We also know that they vary a little—through random variation, no two individuals are exactly the same (almost every human on Earth carries genetic mutations—you are almost certainly a mutant, dear reader!). Now, by a trivial survival of the fittest argument we can see that who survives and who dies without heirs won’t be completely up to chance. Of course, there’s an element of luck in it. Some animals may be struck by lightning. Sometimes, who gets eaten and who gets away is down to luck.

But “chance” doesn’t differentiate between traits (that’s the point!), and some traits produce some benefit. Maybe the animal that runs slightly faster is better at avoiding predators. Maybe the one with slightly sharper eye-sight is so much better at spotting prey. The difference may be tiny, but there is a difference, and as the experience is repeated over many millions of years, we can see that in the long run, because phenotypic traits are inherited, a beneficial trait will help a “family line” to prosper. (Let me reiterate, because I have seen people have difficulty with this, that random chance does not cancel out these benefits. It’s true that lightning may strike a fast animal as easily as it may strike a slow one…but no more easily. Random chance doesn’t favour the “negative” traits, so there’s still a benefit!)

One argument that was levied against this reasoning about a hundred years ago is that continued breeding will tend to blend a trait into the population, but as we established earlier, inheritance of traits is particulate in nature, so this doesn’t really happen. It should also be noted that because there’s some “particulate pseudo-blending” going on, as also mentioned above, most dramatic evolutionary change happens in isolation—e.g. when a small population (perhaps a pair of animals) is separated from the rest (e.g. insects or birds blown by wind to an island, a herd of deer isolated by a new river…).

We haven’t even gone through my list of basic arguments yet, and already we’ve started to deduce the existence of population genetics.

We’re now ready to show that evolution must be “Darwinian”—Lamarckianism isn’t enough. If you’ve agreed with me all the way, you’ll already see that it plays a part. A second angle on it is to observe that many acquired traits are obviously not inherited—if you lose a limb, or grow a beard, your child will not inherit it. (Even aphids and stick insects, clones of their mothers, inherit the usual number of limbs from maimed ancestors). A third strike against it is that while Lamarckian evolution could (if true) explain some fairly crude traits (stronger arms, longer giraffe necks, etc.), it provides no explanation whatsoever for novel traits—the first ancestor of the eye, a light-sensitive patch, is a novel trait with potential benefits (aid in regulating circadian rhythms, detections of predators who block light sources, etc.), but cannot be explained by Lamarckianism. There must be inheritance of non-acquired traits for evolution to work, and we have already seen that it does.

The armchair argument can’t tell us that nothing Lamarckian happens, but it can and does tell us that Darwinian evolution must happen, and if Lamarckianism is true at all, it’s only in conjunction therewith.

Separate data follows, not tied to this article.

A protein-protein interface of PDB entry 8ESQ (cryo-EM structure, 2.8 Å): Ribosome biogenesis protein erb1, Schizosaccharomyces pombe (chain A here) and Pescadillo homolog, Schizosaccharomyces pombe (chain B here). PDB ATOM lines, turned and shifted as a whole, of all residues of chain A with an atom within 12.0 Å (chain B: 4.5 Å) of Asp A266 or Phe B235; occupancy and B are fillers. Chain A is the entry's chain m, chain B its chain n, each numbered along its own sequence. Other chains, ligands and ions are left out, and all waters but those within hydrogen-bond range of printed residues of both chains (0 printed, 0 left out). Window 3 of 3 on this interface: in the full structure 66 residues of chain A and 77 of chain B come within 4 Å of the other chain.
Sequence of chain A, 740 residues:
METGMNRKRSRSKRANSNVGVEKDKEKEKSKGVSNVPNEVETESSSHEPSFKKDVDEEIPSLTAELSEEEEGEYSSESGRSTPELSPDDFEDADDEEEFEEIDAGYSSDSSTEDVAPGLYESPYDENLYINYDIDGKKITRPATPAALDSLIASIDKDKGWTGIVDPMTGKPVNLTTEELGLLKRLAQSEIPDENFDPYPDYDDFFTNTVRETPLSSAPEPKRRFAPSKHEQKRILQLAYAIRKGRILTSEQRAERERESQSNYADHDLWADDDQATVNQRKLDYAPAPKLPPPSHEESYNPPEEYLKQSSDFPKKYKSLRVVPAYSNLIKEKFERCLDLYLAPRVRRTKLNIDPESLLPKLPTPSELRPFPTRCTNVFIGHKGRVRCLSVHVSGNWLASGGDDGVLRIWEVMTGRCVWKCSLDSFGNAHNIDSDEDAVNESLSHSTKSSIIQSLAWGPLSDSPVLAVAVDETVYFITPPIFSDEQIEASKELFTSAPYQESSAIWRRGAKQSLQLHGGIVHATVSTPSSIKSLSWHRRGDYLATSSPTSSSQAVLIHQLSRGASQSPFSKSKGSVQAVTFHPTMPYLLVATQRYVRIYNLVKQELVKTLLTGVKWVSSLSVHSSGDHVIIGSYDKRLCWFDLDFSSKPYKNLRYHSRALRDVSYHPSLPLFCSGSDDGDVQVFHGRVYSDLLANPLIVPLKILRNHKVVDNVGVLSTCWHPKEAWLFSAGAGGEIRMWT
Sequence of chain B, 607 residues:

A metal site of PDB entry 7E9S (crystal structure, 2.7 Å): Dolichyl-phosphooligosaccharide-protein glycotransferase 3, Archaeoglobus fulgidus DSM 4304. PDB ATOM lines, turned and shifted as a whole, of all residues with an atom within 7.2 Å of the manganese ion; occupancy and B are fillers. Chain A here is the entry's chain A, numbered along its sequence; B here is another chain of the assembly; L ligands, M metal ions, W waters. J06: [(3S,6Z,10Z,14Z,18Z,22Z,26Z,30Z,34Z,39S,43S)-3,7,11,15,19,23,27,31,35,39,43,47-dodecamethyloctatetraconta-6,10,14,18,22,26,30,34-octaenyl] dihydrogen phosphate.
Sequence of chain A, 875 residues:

…And so, hey presto!, we have deduced a very rough outline of Darwinian evolution with only the most basic of facts and observations, quite without the reams of data that Darwin had. Of course it really is extremely rough: We have a crude Darwinian theory, we assuredly do not have Darwin’s!—let alone modern evolutionary theory, which has a century and a half’s worth of evidence, further discoveries, statistics, integration of genetics, and roughly a gazillion other advances on what Darwin, however brilliant, had figured out. I’m sure that a lot of little holes can be poked in it, but I am after all presenting an armchair sketch, not a waterproof argument if you want that, read peer-reviewed books with peer-reviewed references (I purposely avoid giving any links or references precisely to emphasise the armchair nature). As such, I’m not going to bother refuting a lot of the usual arguments against evolution—apart from the fact that most of them are silly, this is just meant to be a rough, quick, and comprehensible (not comprehensive!) positive argument for.

There is one I want to mention briefly, though (apart from the Old Earth bit already mentioned above): It might very easily be argued that my argument lays out a good case for “microevolution”, and someone might seize upon this and exclaim that I haven’t proved “macroevolution”. To this I reply that the distinction between “microevolution” and “macroevolution” is spurious. It is true that biologists may use these terms, but that does not mean that they are distinct categories. “Macro” and “micro” just means “big” and “small”, respectively, and the “two forms” of evolution are the same, unless you can demonstrate that there is an upper limit to what “microevolution” can cumulatively achieve. Otherwise, you may as well agree that a man can walk fifty miles (with rest stops) but refuse to admit that he could possibly walk a thousand, because the former is “microwalking”, which has been observed, wheras the latter is “macrowalking”, which hasn’t and is impossible.

I hope you have found this at least evocative. Please let me know if there are any big, glaring gaps—but leave the little, niggling gaps for Talk Origins or for another time.